You would not be stuck receiving 0.74 percent forever; the rate could go up later with inflation. The bonds can grow in value for up to 30 years.
While the rate is low, it's better than most regular savings accounts.
You don't have to use that refund to buy an I Bond. Some savers might prefer to use Form 8888 to directly deposit their federal income tax refunds into an IRA, Health Savings Account, Archer Medical Savings Account, Coverdell education savings account or a TreasuryDirect online account.
Will it work• It's really hard to judge.
But the D2D Fund is optimistic based on its research.
From 2007 through 2009, about 3,025 clients of the volunteer sites bought U.S. savings bonds as part of this program. Of the volunteer tax program's clients in the pilot, roughly 31,200 tax filers were eligible to buy bonds. The amounts set aside in bonds during those years ranged from $185 to $222.
Last year, individuals could buy savings bonds for themselves -- not others -- nationwide via tax returns.
The Internal Revenue Service reported that during 2010, more than 99,000 savings bonds were purchased on Form 8888, totaling more than $11 million.
Smith-Ramani expects more bonds to be bought now that savers nationwide can use that money for family members or anyone else -- instead of just themselves.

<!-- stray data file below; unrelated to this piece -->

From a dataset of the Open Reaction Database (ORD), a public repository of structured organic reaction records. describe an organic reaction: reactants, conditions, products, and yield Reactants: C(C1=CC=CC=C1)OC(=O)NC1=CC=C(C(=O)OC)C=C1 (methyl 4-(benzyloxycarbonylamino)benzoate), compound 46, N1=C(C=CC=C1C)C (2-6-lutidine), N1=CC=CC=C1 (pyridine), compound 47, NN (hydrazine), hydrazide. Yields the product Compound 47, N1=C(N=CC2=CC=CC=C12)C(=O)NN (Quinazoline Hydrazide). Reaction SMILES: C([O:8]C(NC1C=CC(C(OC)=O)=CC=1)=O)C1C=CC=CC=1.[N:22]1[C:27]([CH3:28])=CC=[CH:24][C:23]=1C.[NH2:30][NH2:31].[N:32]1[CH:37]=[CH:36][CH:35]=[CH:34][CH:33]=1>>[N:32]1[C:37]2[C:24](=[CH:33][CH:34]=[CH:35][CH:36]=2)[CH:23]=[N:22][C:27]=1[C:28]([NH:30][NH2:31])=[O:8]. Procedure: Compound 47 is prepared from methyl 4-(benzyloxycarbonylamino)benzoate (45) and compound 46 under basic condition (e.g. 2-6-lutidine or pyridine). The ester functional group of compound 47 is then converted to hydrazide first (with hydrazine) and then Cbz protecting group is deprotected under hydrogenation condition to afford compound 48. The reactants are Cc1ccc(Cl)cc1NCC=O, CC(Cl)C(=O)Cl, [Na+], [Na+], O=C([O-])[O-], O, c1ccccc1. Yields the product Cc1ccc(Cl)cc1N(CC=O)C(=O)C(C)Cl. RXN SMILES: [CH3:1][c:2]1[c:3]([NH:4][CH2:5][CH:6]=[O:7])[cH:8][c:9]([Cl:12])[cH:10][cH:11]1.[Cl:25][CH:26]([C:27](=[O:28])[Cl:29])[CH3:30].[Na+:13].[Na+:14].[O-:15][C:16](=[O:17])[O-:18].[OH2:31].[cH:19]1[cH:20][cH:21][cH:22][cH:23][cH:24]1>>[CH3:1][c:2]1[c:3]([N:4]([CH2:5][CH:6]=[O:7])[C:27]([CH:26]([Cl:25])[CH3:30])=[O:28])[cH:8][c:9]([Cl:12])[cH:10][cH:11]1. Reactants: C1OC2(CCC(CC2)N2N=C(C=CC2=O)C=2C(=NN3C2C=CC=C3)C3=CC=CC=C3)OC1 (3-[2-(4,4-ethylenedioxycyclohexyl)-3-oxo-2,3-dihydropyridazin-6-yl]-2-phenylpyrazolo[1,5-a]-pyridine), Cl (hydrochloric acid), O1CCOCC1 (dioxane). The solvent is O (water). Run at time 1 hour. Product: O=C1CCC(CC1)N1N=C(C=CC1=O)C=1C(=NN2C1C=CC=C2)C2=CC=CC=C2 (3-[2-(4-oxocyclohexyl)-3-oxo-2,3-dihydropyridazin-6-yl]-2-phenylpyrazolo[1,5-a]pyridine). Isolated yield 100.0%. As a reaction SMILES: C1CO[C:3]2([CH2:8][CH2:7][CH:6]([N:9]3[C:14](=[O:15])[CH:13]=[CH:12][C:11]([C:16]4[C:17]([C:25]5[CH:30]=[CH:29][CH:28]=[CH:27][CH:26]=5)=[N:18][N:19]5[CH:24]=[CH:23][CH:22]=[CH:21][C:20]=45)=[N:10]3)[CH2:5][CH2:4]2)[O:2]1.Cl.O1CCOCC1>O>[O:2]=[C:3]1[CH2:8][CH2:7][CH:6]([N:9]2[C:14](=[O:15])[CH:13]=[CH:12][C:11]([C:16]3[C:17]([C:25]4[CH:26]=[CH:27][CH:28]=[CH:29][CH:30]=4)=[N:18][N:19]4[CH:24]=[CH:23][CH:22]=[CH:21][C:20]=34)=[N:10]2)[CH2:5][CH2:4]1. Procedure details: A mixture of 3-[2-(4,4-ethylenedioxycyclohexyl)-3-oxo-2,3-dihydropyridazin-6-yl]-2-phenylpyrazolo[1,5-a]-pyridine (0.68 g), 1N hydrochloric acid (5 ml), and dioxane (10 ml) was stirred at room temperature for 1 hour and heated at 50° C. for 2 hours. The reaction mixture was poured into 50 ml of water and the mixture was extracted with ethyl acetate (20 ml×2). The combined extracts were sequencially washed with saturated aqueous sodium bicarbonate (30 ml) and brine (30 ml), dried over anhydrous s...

A D2D study shows that some parents find it easier to think about saving for someone they love than saving money for themselves. "They care about the children in their life," Smith-Ramani said.
And this year, if someone does not have a bank account, they still can buy a savings bond. They can buy a bond -- and receive the remaining refund via a paper check.
Is this one of those sizzling ideas that everyone will be bugging their tax preparers about• No way. But it sounds like a good idea for a lot of people -- if they would use it.
A closer look
Want to buy a savings bond with your tax refund?
It is possible to buy Series I U.S. Savings Bonds with a portion or all of your federal tax refund for you -- and for someone else, too.
• When filing your taxes, see Form 8888, Allocation of Refund (Including Savings Bond Purchases.)
• You would have to set aside at least $50 for each of these bonds you could be buying via a tax form.
• You may purchase up to $5,000 in U.S. Series I Savings Bonds for yourself or anyone else via your tax refund. Bonds must be purchased in multiples of $50. The rest of your money could be deposited into another account -- or mailed by paper check.
• If you get a bond with your tax refund, paper bonds will be issued in your name or the name you designate as primary owner, co-owner or beneficiary. If you are married and filed a joint return, the bonds will be issued in your name and your spouse's name. You can also designate a beneficiary or co-owner under this name registration option.
• The U.S. savings bonds would be sent in the mail.
• Remember, you cannot cash in a new savings bond within 12 months after it is issued. Also, you would forfeit the three most recent months of interest if you cashed that savings bond within five years. There is no penalty if you cash the bond after five years.
• You cannot have your refund deposited into more than one account or buy paper bonds with Form 8379, Injured Spouse Allocation.
• See www.treasurydirect.gov for details on the bond program.